I may have mentioned this – my daughter is surfing our wi-fi at home using her new iPod Touch.
I am very jealous, and increasingly convinced that my childhood was a period of despair and deprivation.
Just like anyone who eagerly anticipated the x86 chipset.
Sure, I had a Casio calculator watch. And I had a transistor radio the size of a match book (with a single ear bud, much like an old man’s hearing aid).
A portable music player was never out of reach. That was an advantage we held over our parents’ generation.
But a device is always a reflection of existing technology – and contemporary society’s perception of innovation, utility and coolness.
That perception rapidly changes, to the point where cutting edge seems obsolete and burdensome.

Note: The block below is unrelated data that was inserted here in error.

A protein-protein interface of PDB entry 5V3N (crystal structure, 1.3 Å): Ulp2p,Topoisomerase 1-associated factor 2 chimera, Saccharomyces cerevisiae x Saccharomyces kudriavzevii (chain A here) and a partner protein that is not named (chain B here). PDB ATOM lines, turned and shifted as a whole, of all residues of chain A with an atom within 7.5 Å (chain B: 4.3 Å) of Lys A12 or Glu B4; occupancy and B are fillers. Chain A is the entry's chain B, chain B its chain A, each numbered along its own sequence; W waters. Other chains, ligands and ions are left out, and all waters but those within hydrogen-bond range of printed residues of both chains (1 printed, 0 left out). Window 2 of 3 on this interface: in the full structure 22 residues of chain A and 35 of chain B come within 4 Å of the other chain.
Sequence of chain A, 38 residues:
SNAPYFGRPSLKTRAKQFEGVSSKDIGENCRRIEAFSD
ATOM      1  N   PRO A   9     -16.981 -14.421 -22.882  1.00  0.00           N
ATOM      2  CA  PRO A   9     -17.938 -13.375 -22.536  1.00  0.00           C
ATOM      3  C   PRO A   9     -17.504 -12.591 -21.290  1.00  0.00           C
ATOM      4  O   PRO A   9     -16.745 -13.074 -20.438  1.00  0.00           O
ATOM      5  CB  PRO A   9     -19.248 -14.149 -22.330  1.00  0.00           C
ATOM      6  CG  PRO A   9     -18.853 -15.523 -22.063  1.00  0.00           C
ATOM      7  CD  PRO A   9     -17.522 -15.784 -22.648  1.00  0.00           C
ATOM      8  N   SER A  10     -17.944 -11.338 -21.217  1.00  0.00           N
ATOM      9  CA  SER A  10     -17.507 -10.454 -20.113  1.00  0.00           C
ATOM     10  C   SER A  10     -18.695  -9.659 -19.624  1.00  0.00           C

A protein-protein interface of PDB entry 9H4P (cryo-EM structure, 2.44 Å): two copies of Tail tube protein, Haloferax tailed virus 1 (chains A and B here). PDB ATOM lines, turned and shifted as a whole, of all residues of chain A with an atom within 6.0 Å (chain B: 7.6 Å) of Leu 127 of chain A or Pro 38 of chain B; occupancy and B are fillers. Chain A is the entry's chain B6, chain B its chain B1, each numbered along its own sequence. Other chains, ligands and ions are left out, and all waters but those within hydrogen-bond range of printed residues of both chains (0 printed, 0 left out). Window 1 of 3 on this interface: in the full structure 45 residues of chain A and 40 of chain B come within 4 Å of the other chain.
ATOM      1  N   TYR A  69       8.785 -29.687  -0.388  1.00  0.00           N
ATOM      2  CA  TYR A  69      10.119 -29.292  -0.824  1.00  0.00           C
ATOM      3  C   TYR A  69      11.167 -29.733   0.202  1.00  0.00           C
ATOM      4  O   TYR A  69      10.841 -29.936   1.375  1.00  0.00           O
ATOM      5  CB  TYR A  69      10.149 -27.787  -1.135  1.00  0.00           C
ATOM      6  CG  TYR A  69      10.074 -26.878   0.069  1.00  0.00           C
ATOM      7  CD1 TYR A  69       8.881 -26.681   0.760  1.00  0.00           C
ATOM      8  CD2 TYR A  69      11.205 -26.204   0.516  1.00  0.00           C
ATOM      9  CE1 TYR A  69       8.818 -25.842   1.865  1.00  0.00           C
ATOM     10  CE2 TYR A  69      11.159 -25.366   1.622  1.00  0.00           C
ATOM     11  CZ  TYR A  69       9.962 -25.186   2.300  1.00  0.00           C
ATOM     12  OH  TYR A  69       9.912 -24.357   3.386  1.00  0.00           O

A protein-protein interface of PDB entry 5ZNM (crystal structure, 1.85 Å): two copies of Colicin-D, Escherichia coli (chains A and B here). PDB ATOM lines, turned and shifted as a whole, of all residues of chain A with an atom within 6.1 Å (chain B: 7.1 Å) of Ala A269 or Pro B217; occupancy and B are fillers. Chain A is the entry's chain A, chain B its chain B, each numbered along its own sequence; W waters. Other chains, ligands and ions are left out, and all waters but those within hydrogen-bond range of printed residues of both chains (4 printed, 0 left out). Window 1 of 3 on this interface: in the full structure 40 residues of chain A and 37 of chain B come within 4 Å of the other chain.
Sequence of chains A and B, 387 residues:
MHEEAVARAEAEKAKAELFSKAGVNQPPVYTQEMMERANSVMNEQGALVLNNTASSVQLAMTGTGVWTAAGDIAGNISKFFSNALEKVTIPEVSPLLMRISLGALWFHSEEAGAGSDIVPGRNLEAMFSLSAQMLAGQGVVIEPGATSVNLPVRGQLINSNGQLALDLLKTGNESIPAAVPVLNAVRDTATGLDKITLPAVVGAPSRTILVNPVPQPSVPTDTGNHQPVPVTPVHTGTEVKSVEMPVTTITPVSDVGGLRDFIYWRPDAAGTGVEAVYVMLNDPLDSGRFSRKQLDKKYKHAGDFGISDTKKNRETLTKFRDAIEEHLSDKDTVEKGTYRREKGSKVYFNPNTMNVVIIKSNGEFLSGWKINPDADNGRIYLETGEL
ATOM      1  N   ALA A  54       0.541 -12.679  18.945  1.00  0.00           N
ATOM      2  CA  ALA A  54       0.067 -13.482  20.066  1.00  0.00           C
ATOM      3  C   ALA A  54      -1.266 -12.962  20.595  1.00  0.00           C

When Grandmaster Flash first whipped out his ghetto blaster and showed it to the neighbourhood in The Message, the sheer size of the device was meant to impress and cower.
Back then, you chose a ghetto blaster based on its cassette replay features (two sided play, anyone?) and its speaker range. No – not the range of the speakers, but the range of sizes of speakers.
Of course you had to have speakers that pretended to mimic woofers and subwoofers. (They were the big speakers, usually at the back)
Key to the device was sharing the music – with everyone in a forty yard range. Music was to be shared, and maybe prompt some breaking.
That’s a big change from today, where portable music players are one more element in our defenses against our immediate neighbours, whether on the bus, at the mall, at the office or in the gym.
The glowing green Miami Vice suit was optional, though.
image from Taschen Books (and Sony as well)
[tags] stereo, D cell batteries, ghetto blaster, cassette tape [/tags]